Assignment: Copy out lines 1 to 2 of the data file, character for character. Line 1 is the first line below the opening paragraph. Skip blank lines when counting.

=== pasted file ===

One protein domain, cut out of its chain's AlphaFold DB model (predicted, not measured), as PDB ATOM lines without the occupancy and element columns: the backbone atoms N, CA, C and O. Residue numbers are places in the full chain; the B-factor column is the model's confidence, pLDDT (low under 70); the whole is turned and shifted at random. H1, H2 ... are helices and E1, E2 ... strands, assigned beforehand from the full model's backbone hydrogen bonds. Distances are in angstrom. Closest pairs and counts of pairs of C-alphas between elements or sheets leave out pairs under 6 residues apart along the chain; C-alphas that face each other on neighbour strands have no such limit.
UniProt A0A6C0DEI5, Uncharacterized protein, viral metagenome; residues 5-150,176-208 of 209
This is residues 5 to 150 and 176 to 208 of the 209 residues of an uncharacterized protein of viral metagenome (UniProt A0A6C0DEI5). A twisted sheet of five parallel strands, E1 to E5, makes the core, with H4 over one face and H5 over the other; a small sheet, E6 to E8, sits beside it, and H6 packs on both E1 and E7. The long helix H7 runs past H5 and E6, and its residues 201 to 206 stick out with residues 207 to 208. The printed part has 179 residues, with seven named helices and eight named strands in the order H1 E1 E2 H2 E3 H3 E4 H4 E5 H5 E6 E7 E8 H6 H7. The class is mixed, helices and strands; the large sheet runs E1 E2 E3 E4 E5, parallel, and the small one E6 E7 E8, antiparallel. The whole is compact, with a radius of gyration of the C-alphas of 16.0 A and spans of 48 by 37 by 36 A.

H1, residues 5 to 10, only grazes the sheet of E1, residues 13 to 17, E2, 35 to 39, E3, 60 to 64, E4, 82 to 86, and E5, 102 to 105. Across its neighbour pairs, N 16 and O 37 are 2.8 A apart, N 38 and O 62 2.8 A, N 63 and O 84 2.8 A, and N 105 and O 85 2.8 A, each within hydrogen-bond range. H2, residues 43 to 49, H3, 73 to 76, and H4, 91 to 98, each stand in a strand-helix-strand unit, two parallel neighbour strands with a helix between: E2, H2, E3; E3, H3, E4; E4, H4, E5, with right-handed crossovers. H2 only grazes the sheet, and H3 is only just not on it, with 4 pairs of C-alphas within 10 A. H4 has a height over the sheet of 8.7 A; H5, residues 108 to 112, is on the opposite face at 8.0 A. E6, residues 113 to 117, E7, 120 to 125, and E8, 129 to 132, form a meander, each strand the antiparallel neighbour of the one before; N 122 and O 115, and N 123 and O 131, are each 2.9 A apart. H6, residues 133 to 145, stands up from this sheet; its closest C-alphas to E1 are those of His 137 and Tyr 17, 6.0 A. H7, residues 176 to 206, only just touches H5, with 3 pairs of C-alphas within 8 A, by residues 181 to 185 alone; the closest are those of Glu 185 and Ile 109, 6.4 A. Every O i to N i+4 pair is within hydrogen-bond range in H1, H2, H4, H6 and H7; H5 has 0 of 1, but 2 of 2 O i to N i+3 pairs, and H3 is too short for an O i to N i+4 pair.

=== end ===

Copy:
UniProt A0A6C0DEI5, Uncharacterized protein, viral metagenome; residues 5-150,176-208 of 209
This is residues 5 to 150 and 176 to 208 of the 209 residues of an uncharacterized protein of viral metagenome (UniProt A0A6C0DEI5). A twisted sheet of five parallel strands, E1 to E5, makes the core, with H4 over one face and H5 over the other; a small sheet, E6 to E8, sits beside it, and H6 packs on both E1 and E7. The long helix H7 runs past H5 and E6, and its residues 201 to 206 stick out with residues 207 to 208. The printed part has 179 residues, with seven named helices and eight named strands in the order H1 E1 E2 H2 E3 H3 E4 H4 E5 H5 E6 E7 E8 H6 H7. The class is mixed, helices and strands; the large sheet runs E1 E2 E3 E4 E5, parallel, and the small one E6 E7 E8, antiparallel. The whole is compact, with a radius of gyration of the C-alphas of 16.0 A and spans of 48 by 37 by 36 A.